The new building has a living roof, which we always visit. They had a telescope with a solar filter on it which we looked through, and saw a couple of sunspots (they look like dirt on the lens, really). Then I remembered the panoramic photo feature on my iPhone and took one of the roof:

Rooftop panorama
(click to enbiggen)

That’s about a 180° view, by the way.

Since the Academy was pretty quiet on this mid-week midwinter day, we ate at the cafeteria, which was surprisingly good! They really need more seating there, though.

We also saw a short film called Dinosaurs Alive!, with CGI recreations of dinosaurs, plus some paleontological stuff. Having been a dinosaur fan since I was a little boy, I feel almost like I’ve spent my life watching the progress of animation of dinosaurs, and one thing that’s always the case is that in every film there’s never enough of it! But it was an okay film. Evolution is awesome.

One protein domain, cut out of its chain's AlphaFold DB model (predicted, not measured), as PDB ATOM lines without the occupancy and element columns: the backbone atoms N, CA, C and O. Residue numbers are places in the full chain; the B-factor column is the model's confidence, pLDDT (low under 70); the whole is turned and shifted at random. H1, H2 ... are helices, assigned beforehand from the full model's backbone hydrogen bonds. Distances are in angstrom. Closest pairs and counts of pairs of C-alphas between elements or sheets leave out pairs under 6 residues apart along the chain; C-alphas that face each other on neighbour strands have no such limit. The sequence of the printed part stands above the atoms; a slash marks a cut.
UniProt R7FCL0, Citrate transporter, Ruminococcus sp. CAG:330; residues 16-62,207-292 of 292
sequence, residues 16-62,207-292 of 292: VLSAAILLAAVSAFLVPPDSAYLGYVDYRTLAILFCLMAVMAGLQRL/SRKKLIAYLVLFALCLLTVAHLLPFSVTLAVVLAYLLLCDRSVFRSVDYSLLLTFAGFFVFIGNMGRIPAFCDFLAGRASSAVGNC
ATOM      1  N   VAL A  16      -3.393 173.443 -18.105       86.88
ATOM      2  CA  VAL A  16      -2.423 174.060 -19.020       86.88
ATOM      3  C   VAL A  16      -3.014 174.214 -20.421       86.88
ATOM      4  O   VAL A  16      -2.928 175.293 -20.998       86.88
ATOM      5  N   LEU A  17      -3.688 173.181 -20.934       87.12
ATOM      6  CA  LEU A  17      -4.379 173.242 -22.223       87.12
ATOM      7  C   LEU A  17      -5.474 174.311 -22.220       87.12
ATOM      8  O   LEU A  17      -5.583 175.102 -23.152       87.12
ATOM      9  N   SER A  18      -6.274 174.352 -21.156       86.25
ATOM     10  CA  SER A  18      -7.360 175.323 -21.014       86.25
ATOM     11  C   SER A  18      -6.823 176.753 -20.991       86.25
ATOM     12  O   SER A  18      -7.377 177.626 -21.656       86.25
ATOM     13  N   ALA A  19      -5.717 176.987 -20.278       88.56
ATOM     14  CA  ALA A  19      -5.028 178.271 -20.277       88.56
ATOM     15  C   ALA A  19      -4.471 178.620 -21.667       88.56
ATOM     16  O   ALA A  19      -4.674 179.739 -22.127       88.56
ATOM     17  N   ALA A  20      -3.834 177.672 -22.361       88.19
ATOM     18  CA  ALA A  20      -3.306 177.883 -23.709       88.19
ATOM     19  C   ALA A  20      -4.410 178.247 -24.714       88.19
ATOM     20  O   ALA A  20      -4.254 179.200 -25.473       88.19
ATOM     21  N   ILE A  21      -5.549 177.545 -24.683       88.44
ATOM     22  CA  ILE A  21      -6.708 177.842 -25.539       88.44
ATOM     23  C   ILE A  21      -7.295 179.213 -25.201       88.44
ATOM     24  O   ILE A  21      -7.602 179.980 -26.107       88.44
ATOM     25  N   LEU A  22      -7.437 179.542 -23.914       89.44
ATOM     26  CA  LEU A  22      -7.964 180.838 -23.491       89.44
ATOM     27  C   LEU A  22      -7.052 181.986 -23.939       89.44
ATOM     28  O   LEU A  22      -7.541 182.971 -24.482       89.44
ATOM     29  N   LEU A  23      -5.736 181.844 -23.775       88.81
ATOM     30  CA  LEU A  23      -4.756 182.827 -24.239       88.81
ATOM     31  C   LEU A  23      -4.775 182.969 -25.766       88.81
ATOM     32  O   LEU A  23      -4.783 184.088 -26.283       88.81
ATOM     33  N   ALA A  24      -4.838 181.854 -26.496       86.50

All told we were there for about five hours, and we decided to become members for the year, so we’ll be going back a couple of times this year.

We had a quiet evening of pizza and comic books to wrap up my actual birthday.

Unfortunately Debbi – who had been fighting something off for much of the week – cratered that night and stayed home for the next two days. Thursday in particular she felt awful. By Friday evening she was feeling better and we went to one of my favorite restaurants, Amber India, for dinner.

Other than running some errands yesterday, we’ve had a pretty low-key weekend. We’re having our bizarre midwinter summer right now (highs in the 60s), doubly odd since it got quite cold shortly after Christmas and stayed that way for a couple of weeks. It’s been nice, but I am looking to the rain coming back sometime soon.